By: Stacy Smith Segovia
For the Leaf-Chronicle
Bonnaroo sold out — all 80,000 tickets — in just 18 days last spring. And judging from the happy, friendly people populating the 600-acre festival site this weekend, there is nowhere in the world ticket holders would rather be.
The festival, held on a pristine farm in Manchester, brings 70 bands to five stages over a three-day period, concluding tomorrow with performances by G. Love and Special Sauce, James Brown and The Dead. Festival-goers have been camping out since Thursday in sites adjacent to the concert fields. The sites are named for various hairstyles, such as Camp Bowl Cut, Camp Bee Hive, Camp Afro and Camp Supermullet.
Sarah Chorley, 24, Pete Jorgensen, 28, Chelsea Bragg, 25, and Jenny Fredette, 25, came to Bonnaroo from Portland, Maine. Chorley and Jorgensen flew to Nashville then rented a car, while Bragg and Fredette drove the entire way — a 24-hour trek.
“We waited 11 1/2 hours to get to our campsite” which was nine miles away, Bragg said. “But it was worth it.”
Using cell phones, the four friends managed to meet and set up camp together. Although they had to call a locksmith Saturday afternoon after locking the keys in the trunk of one of their cars, by Saturday evening that hassle was a distant memory. They sat together on a blanket taking in The Roots, one of the bands they had most looked forward to seeing.
“Nobody’s trying to start any trouble,” Chorley said. “All in all, I’ve been to a lot of festivals, and this one feels very calm. You feel safe. Everyone’s here for the same reasons.”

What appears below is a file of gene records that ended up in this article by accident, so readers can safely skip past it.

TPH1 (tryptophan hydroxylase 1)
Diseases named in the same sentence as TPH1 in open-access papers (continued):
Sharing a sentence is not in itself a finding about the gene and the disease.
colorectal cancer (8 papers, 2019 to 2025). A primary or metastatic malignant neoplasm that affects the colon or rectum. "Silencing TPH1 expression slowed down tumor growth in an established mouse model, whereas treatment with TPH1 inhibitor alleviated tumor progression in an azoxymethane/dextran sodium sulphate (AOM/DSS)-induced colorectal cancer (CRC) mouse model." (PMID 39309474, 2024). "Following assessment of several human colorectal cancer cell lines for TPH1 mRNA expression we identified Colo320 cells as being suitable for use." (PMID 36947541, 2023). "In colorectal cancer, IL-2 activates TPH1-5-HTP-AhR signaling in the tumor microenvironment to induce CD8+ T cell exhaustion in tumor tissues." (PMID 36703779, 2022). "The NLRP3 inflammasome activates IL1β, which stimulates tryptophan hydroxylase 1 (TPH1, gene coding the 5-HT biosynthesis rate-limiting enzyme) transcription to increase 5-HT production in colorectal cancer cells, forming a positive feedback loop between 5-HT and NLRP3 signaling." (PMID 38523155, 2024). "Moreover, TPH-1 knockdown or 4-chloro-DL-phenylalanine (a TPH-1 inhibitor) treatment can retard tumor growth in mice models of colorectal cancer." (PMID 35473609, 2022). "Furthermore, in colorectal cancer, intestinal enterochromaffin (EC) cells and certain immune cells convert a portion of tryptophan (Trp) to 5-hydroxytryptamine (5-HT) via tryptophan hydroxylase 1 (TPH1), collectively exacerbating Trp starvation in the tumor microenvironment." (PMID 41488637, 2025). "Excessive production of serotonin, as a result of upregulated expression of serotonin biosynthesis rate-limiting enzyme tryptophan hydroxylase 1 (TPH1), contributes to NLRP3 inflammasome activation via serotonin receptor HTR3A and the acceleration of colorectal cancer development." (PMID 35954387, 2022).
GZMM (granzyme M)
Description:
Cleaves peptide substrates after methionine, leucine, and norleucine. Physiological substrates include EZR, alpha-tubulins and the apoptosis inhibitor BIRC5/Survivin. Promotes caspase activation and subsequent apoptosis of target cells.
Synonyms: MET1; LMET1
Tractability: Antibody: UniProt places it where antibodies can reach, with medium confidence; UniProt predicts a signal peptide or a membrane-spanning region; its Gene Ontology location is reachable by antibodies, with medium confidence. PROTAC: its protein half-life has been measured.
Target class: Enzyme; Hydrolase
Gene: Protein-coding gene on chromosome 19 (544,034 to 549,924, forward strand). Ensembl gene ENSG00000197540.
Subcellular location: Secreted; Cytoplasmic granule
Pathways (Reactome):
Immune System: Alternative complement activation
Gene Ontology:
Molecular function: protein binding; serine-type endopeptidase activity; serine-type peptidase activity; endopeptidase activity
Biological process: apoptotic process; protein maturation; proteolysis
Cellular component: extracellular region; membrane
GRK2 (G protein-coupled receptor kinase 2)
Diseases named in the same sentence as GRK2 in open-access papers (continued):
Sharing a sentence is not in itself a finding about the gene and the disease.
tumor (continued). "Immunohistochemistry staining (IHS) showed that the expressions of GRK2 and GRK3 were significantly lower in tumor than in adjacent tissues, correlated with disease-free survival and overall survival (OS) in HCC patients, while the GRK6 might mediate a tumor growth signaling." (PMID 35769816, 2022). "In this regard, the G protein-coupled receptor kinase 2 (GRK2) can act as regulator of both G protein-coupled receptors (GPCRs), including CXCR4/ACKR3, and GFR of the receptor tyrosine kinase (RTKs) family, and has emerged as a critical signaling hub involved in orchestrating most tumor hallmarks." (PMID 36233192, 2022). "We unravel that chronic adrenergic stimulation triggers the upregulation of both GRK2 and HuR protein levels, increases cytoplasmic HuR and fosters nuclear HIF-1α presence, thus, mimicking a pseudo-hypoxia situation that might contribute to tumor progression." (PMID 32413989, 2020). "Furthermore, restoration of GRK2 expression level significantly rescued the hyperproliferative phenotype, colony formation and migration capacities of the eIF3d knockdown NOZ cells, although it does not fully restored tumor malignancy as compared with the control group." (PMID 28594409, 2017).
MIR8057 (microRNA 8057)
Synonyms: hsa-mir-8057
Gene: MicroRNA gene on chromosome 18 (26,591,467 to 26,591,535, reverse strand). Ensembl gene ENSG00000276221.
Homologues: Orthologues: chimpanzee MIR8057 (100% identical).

The friends said they have been taken in by the lovely green hills and fields of the area.
“Tennessee is beautiful,” Bragg said.
Jorgensen said, in addition to seeing great bands, they enjoyed just hanging out in the laid-back atmosphere of camp.
“In all of my travels across the country, Tennessee has the nicest people,” said Chorley.
The weather defied predictions Saturday, and the sun shone all day. A five-minute mid-afternoon sprinkle brought smiles from people who appreciated a moment of cool during the hottest part of the day.
Among Saturday’s highlights was a set by the Allman Brothers Band, a captivating early-afternoon show by bluegrass band Nickel Creek, and the evening’s headliner — a marathon three-hour show by Widespread Panic.
Mike Gordon, bassist for popular jam band Phish, performed Saturday evening with roots guitarist Leo Kottke. Asked his opinion about electronic piracy of music and transmission through the Internet, Gordon said, “The one thing that’s hard to steal is the live music experience. You can’t download it.”
Many of the bands at Bonnaroo are considered jam bands, meaning they value the creative force of collaboration onstage. Ben Harper said he would prefer for the genre to be called “Soulternative.”
Regardless of the label, the musicians were uniformly enthusiastic about the scene at Bonnaroo.
“Southern people are a groove,” Greg Allman said. “Pardon me if I’m partial, but I’m from the great state of Tennessee. I was born here.”
From legends like Allman to 9-year-old Rachel Trachtenburg, drummer for the Trachtenburg Family Slideshow Players, the musicians have a spirit of mutual appreciation.
Rachel said John Bonham and Ringo Starr are her primary influences as a drummer.
Nickel Creek’s Chris Thile said people at Bonnaroo are enthusiastic music listeners.
“This crowd seems like a really nice, inflated concert hall crowd,” he said. “It didn’t seem like we had to be Cirque du Soleil to get people’s attention. They were really focused on the music.”
Stacy Smith Segovia may be reached at 245-0237 or by e-mail at email@example.com.
Originally published Sunday, June 15, 2003